3. Give up something today so tomorrow can be better

“You generally learn things painfully, that’s how life goes,” Peterson explained in a video on romantic relationships.”If you ask yourself a question about the truth about yourself, the response you get is often painful. But that’s short term pain. So people will avoid it and think ‘I don’t have to go through that pain’. That’s fair enough – who wants to go through pain? But the problem is that, most of the time, to thrive to the long run, you have to undergo a fair bit of short-term pain. Take the short-term pain, that’s sacrifice. Give up what you have to give up today so that tomorrow can be better.”

4. Take good care of yourself

In his latest book, 12 Rules for Life: An Antidote to Chaos, Peterson writes about the subject of self-care and self-respect. “We deserve some respect. You deserve some respect, you are important to other people, as much as to yourself,” he writes. “You have some vital role to play in the unfolding destiny of the world. Therefore, you are morally obliged to take care of yourself. You should take care of, help and be good to yourself the same way you would take care of, help and be good to someone you loved and valued. You may therefore have to conduct yourself habitually in a manner that allows you some respect for your own Being—and fair enough. But every person is deeply flawed. Everyone falls short of the glory of God. If that stark fact meant, however, that we had no responsibility to care, for ourselves as much as others, everyone would be brutally punished all the time. That would not be good. That would make the shortcomings of the world, which can make everyone who thinks honestly question the very propriety of the world, worse in every way. That simply cannot be the proper path forward.”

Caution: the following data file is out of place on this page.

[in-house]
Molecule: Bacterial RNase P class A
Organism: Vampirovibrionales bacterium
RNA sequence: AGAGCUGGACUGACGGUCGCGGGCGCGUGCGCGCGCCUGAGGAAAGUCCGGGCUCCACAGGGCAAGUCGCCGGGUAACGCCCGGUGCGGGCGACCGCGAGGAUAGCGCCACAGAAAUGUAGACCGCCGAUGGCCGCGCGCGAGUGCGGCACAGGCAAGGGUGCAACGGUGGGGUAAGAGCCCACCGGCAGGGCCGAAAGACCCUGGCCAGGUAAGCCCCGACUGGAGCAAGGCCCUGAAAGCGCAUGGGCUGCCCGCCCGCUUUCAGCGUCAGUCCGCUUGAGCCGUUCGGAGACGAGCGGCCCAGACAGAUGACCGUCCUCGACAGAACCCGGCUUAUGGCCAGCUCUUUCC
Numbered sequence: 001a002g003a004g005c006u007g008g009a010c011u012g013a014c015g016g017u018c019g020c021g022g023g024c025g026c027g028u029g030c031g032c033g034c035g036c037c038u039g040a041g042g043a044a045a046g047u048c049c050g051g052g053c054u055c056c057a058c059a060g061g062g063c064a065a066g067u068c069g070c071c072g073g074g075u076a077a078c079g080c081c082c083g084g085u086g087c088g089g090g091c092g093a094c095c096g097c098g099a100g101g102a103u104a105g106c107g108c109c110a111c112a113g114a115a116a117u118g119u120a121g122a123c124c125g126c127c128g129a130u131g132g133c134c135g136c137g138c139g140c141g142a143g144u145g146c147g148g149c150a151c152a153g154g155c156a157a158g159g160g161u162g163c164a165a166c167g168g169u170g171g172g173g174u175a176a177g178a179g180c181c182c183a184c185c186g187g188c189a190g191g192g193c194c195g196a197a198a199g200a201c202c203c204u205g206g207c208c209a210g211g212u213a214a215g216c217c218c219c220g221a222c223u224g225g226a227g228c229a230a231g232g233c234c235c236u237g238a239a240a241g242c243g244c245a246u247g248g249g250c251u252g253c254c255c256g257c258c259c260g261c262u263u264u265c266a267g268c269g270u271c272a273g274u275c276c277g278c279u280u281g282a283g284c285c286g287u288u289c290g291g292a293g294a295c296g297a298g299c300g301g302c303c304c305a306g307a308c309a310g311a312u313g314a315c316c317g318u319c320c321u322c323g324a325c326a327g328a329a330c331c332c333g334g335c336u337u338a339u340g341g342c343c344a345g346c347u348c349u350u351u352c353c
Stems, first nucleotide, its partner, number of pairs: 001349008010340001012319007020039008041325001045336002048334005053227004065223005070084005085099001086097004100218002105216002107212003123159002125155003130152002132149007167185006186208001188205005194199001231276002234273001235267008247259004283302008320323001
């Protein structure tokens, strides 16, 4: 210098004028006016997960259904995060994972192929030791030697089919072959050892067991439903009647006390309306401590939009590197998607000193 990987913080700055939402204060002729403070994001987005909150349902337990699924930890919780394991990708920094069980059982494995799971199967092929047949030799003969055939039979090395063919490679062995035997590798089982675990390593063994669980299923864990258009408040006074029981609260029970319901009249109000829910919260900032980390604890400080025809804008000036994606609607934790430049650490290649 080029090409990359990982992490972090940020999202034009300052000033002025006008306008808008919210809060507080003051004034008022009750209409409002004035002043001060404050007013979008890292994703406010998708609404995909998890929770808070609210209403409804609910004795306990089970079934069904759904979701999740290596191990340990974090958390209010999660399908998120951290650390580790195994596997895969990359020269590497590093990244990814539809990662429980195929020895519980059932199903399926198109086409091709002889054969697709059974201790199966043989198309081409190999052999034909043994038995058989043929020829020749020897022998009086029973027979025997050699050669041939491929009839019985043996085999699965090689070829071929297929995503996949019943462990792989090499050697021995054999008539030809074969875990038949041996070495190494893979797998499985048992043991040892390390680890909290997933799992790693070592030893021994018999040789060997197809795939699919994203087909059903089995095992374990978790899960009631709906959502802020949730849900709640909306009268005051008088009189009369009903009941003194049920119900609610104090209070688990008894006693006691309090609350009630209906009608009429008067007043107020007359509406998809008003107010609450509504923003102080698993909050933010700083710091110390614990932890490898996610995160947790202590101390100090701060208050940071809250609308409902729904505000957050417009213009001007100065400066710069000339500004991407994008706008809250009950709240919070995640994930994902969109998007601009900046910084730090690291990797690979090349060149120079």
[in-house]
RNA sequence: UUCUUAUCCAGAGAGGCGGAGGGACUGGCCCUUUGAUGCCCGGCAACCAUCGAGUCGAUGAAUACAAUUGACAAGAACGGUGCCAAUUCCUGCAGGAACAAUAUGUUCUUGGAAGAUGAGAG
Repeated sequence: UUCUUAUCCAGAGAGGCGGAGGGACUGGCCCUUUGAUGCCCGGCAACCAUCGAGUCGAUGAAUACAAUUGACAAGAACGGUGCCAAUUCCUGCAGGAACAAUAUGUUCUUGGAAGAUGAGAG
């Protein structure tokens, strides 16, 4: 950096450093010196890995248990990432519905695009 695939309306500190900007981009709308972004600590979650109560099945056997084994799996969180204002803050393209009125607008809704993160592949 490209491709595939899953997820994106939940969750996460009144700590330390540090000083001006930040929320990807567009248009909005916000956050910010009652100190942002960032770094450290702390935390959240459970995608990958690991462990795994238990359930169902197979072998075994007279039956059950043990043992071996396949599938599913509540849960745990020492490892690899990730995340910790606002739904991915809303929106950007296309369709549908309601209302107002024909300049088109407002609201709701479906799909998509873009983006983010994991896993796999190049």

5. Be grateful in spite of your suffering